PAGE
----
Just Who Is The IndyCar Demographic?
A couple of weeks ago, Robin Miller caused a justifiable stir when he answered a letter in his weekly mailbag on Racer.com. A reader had suggested that IndyCar should fund a car or cars in the Chili Bowl, which took place this past weekend.
For those that don’t know, the Chili Bowl is an indoor midget racing event that has taken place annually since 1987. It pulls from all midget associations and usually features a Who’s Who in USAC-type racing. It is run each January in the Tulsa Expo Center and is one of the more coveted trophies in racing. Each night is packed with around 15,000 open wheel race fans that are hungry to see racing in January. For the record, this past Saturday night, Rico Abreu won his second straight Chili Bowl title.
Miller’s response was that he had made the exact same suggestion to IndyCar a couple of months earlier, but was told that “…the Chili Bowl crowd didn’t really meet IndyCar’s demographics, so they were going to pass”. He points out that most of those in attendance are rabid midget fans, but they don’t watch IndyCar because they don’t give a flip about the drivers.
I’ll be completely honest. I don’t really follow the Chili Bowl. It doesn’t really interest me. I know some would consider that heresy and that I should turn in my racing man card, but it just doesn’t really do it for me. I enjoy midget and sprint racing whenever I see it on television, but more as a novelty than something to be really passionate about. In 2003, we went to what was then Indianapolis Raceway Park for the “Night Before the 500” and had a ball, but I didn’t know many of the names because I don’t follow it regularly. It was sort of like going to a Triple-A baseball game. There were some stars of the future and older names that I recognized, but it was mostly just a fun event to attend…once. I’m glad I did it thirteen years ago, but I’ve never really been compelled to go back.
But I also know that my opinion on watching sprints and midgets are just that – my opinion. I recognize that there are many IndyCar fans out there that are just as passionate about the Chili Bowl and the “Night Before the 500” as they are about the Verizon IndyCar Series. This is where I think Mark Miles and IndyCar are missing the mark. More specifically, I’m not sure they even know where the mark is.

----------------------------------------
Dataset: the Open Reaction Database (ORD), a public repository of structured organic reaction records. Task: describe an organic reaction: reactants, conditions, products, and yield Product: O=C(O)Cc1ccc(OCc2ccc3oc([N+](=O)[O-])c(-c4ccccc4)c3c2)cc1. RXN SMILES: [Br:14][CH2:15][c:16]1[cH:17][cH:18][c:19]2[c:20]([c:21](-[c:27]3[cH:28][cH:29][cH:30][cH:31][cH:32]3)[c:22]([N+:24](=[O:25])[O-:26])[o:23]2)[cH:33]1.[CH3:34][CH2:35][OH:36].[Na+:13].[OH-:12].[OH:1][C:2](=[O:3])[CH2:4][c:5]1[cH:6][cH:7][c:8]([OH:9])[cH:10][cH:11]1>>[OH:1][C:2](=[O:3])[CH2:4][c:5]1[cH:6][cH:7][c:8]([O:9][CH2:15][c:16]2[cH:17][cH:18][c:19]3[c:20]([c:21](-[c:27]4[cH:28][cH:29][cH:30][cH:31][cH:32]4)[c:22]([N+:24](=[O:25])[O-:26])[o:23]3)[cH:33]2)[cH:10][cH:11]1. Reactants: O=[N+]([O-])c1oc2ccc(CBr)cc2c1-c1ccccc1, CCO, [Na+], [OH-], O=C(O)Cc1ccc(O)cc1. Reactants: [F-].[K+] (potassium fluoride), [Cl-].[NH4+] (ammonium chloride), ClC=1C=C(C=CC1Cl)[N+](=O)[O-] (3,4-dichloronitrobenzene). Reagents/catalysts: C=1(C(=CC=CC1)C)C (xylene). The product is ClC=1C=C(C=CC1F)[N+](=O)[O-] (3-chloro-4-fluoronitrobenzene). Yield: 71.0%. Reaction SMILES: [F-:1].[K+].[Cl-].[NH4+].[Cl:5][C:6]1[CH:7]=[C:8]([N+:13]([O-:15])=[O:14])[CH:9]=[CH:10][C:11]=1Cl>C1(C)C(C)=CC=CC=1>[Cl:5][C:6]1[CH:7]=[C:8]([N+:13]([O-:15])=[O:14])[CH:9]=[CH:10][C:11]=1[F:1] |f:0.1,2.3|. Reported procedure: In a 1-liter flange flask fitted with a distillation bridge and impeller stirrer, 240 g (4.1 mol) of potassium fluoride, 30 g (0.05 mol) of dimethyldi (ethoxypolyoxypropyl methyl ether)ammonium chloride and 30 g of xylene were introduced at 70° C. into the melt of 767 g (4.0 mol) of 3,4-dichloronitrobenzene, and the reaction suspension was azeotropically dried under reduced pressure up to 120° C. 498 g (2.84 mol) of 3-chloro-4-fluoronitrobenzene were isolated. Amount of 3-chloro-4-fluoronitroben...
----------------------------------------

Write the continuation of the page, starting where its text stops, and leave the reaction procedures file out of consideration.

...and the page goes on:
In the early nineties, I saw a marketing report from CART that I now cannot find or identify, so I’m going strictly from memory – which is a scary thing. But from what I can recall, it stated that CART shared a lot of the same desired demographic as the NFL – adults, mid-thirties, slightly higher than average income and slightly more educated. I think the demographic for the NFL has shifted significantly since then, and of course – there is no more CART.
But what about today’s IndyCar? What is their target market? What is their desired demographic? Who exactly are they marketing to? Do they even know?
Most fans are in agreement that of all the problems facing the Verizon IndyCar Series, their marketing approach (or lack thereof) is most concerning. I’m not sure they know who their target is, nor the best way to go about marketing to them.
It may be that they have a clear and concise marketing plan and they are following it to the letter, but with the bunker mentality that has existed within IndyCar since Mark Miles took over – we’d never know it. My hope is that now that Jay Frye has been elevated to President of Competition and Operations, we may get more of a peek behind the curtain and get a better idea of what is going on with marketing and promotion of the series.
We may not all care for the marketing approach that IMS is taking, but at least they seem to be a little more consistent. I don’t go to Carb Day for the bands, I go because there is track activity going on regarding the Indianapolis 500. It would suit me fine if Carb Day was just about the racing. But I recognize that I’m in the minority there as well. The choices of bands for the last few years of Journey, 38 Special, Sammy Hagar, Poison, Lynyrd Skynyrd and ZZ Top would indicate that they are trying to go after someone closer to my age group, than the affluent thirty-something. We may not agree with that, but they are consistent.
But IMS is headed up by Doug Boles, who is much more in touch with fans. Boles ultimately reports to Mark Miles; and Miles is more directly involved with the IndyCar side. That’s there where the target becomes more nebulous and hard to pin down.
But getting back to Robin Miller’s Mailbag, why on earth would IndyCar purposely snub the Chili Bowl demographic? Maybe I’m wrong, but I’m thinking it’s easier to convert a NASCAR, USAC, IMSA or Formula One fan to become an IndyCar fan than it is to snag the occasional channel-surfer and convert him or her into a die-hard IndyCar fan. It can happen and perhaps some reading this had it happen to them. But if you like one form of racing, chances are that you’ll like another form if you are courted and made to feel you are welcome.
But to purposely snub a large segment of the motorsports fan base seems like marketing malpractice to me. This is why IndyCar is considered a sport of elitists and they have a wine-and-cheese reputation. Most IndyCar fans are fans of other forms of racing to some extent. Wouldn’t it make sense to apply that logic to the fans of other sports? Maybe I’m simplifying it too much or maybe it just makes too much sense for IndyCar to do it.
My degree is in marketing. Have I ever really used it? No, and I certainly don’t now in my current occupation. But you don’t really need a degree in marketing to recognize what should be a common sense approach. I think it’s high time that IndyCar started using some common sense to define a clear marketing objective and stop relying on consulting groups to build your business model.